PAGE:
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Financial Planning When Your Income Changes

Your income is the foundation of building wealth for your future. This includes investing in a personal portfolio, purchasing real estate, and building up your nest egg for retirement. When you meet with a financial professional, your income is going to be the first consideration for your investment goals. However, your income, and even your sources of income, can change throughout your working life.

Time To Make A Change - What To Do When Your Income Shifts Or Stops

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When your income changes, it’s important to evaluate your financial plan. If you’ve lost your job and can’t find one at your previous salary level, you’ll have some tough decisions to make. Maybe you pause retirement contributions until you can increase your income level again. Maybe you need to downsize housing or transportation. It’s important to have your financial plan in place for this situation so you can focus on your employment next steps rather than your bank accounts.

Financial planning for employment events, such as a new job or job change, will mean considering the new realities. Maybe your new employer has a great employer-sponsored 401(k), and you invest in that before you invest in your individual retirement accounts. Did your previous employer offer a retirement plan? That account is still yours to manage, but what should you do with it now? There are a lot of options for your financial plan during your employment years, so it’s important to take them all into account and ask your financial professional for help when needed.

What Happens to My Retirement Plan When I Switch Jobs?

The short answer is that you decide what happens to your retirement plan when you switch jobs. You could leave the account alone. Just know that you won’t be able to contribute to it anymore and it may become increasingly difficult to manage as you are no longer connected to the employer hosting the plan. You can roll it over into a retirement plan at your new company, which will require a bit of paperwork and an allocation review.  Or you can roll it into an individual retirement account (IRA) of your own choosing. As with all financial accounts, you also could withdraw the funds. However, this is not recommended as it comes with penalties and fees. For more information about what you can do with your retirement account, learn more here and schedule a planning meeting with us.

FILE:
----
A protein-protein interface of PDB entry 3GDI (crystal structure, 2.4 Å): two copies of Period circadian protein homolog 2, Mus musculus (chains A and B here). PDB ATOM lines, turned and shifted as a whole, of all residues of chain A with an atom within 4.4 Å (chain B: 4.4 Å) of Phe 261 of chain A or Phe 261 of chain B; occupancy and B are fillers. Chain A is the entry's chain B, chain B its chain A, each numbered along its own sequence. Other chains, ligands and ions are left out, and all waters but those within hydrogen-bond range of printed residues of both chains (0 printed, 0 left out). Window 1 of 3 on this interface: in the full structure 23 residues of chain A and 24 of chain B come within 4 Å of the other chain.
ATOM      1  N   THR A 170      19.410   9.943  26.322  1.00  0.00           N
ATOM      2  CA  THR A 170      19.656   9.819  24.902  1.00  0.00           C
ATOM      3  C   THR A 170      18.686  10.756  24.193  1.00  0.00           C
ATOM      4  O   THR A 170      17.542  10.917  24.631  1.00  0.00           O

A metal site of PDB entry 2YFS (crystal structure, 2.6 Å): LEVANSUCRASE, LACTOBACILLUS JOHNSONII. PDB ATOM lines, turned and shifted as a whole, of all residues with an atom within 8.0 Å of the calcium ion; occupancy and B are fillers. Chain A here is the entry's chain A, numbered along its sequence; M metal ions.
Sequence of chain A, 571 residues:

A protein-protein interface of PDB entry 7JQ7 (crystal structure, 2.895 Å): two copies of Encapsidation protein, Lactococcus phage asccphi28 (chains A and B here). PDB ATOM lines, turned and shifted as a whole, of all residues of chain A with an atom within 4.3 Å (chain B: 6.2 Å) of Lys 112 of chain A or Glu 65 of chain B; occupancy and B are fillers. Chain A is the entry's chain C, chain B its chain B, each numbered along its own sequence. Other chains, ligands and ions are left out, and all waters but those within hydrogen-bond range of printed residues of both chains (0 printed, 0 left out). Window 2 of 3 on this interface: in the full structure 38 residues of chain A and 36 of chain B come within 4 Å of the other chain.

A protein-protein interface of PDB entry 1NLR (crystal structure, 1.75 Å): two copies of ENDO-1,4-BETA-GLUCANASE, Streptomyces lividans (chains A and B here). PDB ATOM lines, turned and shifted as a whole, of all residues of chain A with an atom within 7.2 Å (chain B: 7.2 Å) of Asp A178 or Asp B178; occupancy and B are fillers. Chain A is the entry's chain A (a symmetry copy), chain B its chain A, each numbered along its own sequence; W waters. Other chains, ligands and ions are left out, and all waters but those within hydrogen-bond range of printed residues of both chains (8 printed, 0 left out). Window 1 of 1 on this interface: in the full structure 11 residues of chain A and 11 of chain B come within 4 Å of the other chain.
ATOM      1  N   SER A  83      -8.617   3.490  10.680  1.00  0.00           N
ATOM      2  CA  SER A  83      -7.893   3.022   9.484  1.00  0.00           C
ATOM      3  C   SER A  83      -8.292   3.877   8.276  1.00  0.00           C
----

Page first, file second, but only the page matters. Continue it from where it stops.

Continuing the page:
What Happens to My Financial Plan If I Lose My Job?

It’s a good idea to review and update your financial plan if you lose your job, unless you immediately find another one. Ideally, you have some savings to get you through the interim period, and maybe you qualify for unemployment benefits. Until you have an alternative income source, you may want to put your investment and retirement contributions on hold and focus on paying for necessities. Most importantly, if you have questions, please ask your financial professional. You don’t have to figure this out on your own.

Entrepreneurs And Seasonal Workers - What To Do With Income Fluctuations

Client Centered

If your income frequently changes because you’re a seasonal worker or self-employed, it’s vital to have a financial plan. This way you’ll stay on track with your short and long term financial goals by knowing how you’ll manage at any point of your income wave. You may have to keep a bigger savings cushion to get you through the lean months. And maybe you don’t know how much you can contribute to your retirement accounts until the end of the year. With the help of a financial planner, you can create a solution that works for you.

How Can I Plan for Retirement without a Steady Income?

It’s possible and recommended to develop a plan for your retirement, even if your income fluctuates throughout the year. Your plan simply has to fit your circumstances. It helps to have the support of a  financial professional to assist you in setting up a plan that you’re comfortable with and that allows for flexibility.

Congratulations On Your Raise or Promotion! - What To Do With Extra Income

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Financial planning for increased income is relatively simple. If possible, you may want to use any extra money you’re about to earn to contribute to your wealth building activities, ideally before you get used to the increase in pay or lump sum of cash. These activities can include increasing your monthly retirement contribution, investing the additional funds, shoring up your emergency reserve, or a combination of opportunities. And don’t forget to account for possible tax implications of your wage increase.

We Can Help You with Financial Planning

Call us today to talk about how we can help you build wealth and save for retirement in any income circumstances. Our first priority is helping you take care of yourself and your family. We want to learn more about your personal situation, identify your dreams and goals, and understand your tolerance for risk. Long-term relationships that encourage open and honest communication have been the cornerstone of my foundation of success.

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